University of Massachusetts Amherst food scientist Matthew Moore has received two grants from USDA to apply new technology in an effort to more quickly detect and trace foodborne disease caused by noroviruses and bacteria.
Under the USDA’s Agriculture and Food Research Initiative, Moore and Min Chen, a UMass Amherst associate professor of chemistry, received a $490,000 grant to develop and evaluate a portable sensing device capable of both identifying and subtyping foodborne pathogens, including bacteria and viruses.
“Human noroviruses and Salmonella enterica are the leading causes of foodborne illness and foodborne death in the United States, respectively,” Moore said. “One of the major elements to control these pathogens is the ability to rapidly and portably detect them. Dr. Chen has developed an extremely promising sensing platform that has shown great results for clinical applications, and we hope to translate that progress to pathogenic microorganisms.”
In addition, breaking down the pathogens into “subtypes” is crucial to quickly identifying outbreaks and the food or ingredient responsible for them. Portable detection methods that are quick have lacked the ability to subtype, Moore said. And existing methods for subtyping pathogens take time, giving outbreaks a chance to grow and spread before they are identified.
The UMass Amherst researchers seek to apply this sensing/subtyping platform for foodborne pathogens in the field since the technology developed by Chen has the potential to be used with a smartphone. Moore and Chen plan to develop the sensor platform to create portable technology capable of both detecting and subtyping human norovirus and Salmonella enterica in less than an hour. “Both of these pathogens have many diverse subtypes for which a technology like this would be extremely valuable,” Moore said.
In related research funded under the USDA’s Improving Food Safety Program, Moore and University of Florida food microbiologist Melissa Jones were awarded a $250,000 grant to use a new and potentially more effective way to concentrate and identify human noroviruses from food and environmental samples. “One of the major roadblocks in reducing transmission of human noroviruses is the difficulty of specifically concentrating them prior to detecting them in foods,” explained Moore, who will test the use of non-pathogenic bacteria to detect the virus.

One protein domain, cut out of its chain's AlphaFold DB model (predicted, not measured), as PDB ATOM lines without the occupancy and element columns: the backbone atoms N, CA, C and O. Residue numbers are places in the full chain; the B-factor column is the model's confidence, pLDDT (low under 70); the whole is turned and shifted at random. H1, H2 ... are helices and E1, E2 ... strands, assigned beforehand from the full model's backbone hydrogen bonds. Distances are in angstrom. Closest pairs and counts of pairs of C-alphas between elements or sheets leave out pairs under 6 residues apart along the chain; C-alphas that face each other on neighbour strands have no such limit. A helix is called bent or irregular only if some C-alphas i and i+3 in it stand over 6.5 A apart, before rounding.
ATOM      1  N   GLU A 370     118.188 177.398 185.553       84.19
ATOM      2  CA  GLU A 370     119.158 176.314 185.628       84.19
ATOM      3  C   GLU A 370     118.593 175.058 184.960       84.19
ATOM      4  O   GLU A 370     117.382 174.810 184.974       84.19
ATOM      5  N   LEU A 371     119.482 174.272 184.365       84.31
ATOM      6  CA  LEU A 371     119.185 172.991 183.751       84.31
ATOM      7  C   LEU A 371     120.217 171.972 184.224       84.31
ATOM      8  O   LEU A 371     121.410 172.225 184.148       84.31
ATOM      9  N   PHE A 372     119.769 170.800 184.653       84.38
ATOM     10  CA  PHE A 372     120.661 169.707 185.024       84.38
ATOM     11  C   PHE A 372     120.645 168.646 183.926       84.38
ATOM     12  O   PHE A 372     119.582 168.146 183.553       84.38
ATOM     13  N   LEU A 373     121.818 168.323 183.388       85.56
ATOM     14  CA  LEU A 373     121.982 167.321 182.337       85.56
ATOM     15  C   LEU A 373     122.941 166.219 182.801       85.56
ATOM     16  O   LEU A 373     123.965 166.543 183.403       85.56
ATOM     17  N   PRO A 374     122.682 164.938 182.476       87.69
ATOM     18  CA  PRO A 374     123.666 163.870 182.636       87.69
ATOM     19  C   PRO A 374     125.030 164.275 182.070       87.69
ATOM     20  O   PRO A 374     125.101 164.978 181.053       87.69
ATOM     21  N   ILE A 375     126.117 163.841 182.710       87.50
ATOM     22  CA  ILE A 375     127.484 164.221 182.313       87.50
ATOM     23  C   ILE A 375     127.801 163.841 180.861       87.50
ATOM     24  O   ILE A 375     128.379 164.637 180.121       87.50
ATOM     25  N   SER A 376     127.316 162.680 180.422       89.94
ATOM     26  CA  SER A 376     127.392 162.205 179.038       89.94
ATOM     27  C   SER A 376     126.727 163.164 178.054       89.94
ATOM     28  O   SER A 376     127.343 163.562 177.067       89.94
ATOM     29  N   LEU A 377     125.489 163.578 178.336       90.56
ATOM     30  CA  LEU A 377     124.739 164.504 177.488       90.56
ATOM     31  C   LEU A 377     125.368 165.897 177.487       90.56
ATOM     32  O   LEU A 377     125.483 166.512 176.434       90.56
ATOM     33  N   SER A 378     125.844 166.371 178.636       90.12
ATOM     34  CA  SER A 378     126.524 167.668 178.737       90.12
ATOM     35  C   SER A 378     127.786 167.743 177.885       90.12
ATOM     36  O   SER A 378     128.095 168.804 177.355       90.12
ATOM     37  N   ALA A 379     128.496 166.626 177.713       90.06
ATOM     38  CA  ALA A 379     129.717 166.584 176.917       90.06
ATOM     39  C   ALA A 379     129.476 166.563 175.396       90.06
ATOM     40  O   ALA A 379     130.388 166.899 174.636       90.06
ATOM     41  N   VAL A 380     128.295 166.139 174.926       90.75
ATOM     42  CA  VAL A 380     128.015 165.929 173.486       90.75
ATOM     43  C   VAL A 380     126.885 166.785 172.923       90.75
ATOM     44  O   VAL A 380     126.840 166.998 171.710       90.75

Moore explained that while bacteria can be increased in a sample for better detection by incubating them in nutritious media to grow, this doesn’t work with viruses, which need host cells to infect in order to grow in number.
Viruses therefore must be concentrated from food and environmental samples to be more easily detected. The existing methods to do this use magnetic beads, which have molecules that bind and recognize virus, but this approach is expensive and not very efficient or effective.
Moore and colleagues will try out a new method by testing the ability of non-pathogenic bacteria, instead of magnetic beads, to concentrate viruses. This approach has a major advantage, he said, because bacteria can be grown easily to the amount needed in a very cheap manner.
“Some bacteria have been demonstrated to naturally bind human noroviruses,” Moore said. “Our group is investigating the ability of these bacteria to concentrate noroviruses from samples.”
Moore’s lab also will investigate the ability of harmless strains of E. coli that have been engineered to specifically bind noroviruses to concentrate them from samples. This approach has the advantage of being more easily controlled and consistent than relying on wild-type bacteria, whose behavior can be slightly less predictable in certain growth conditions, Moore said.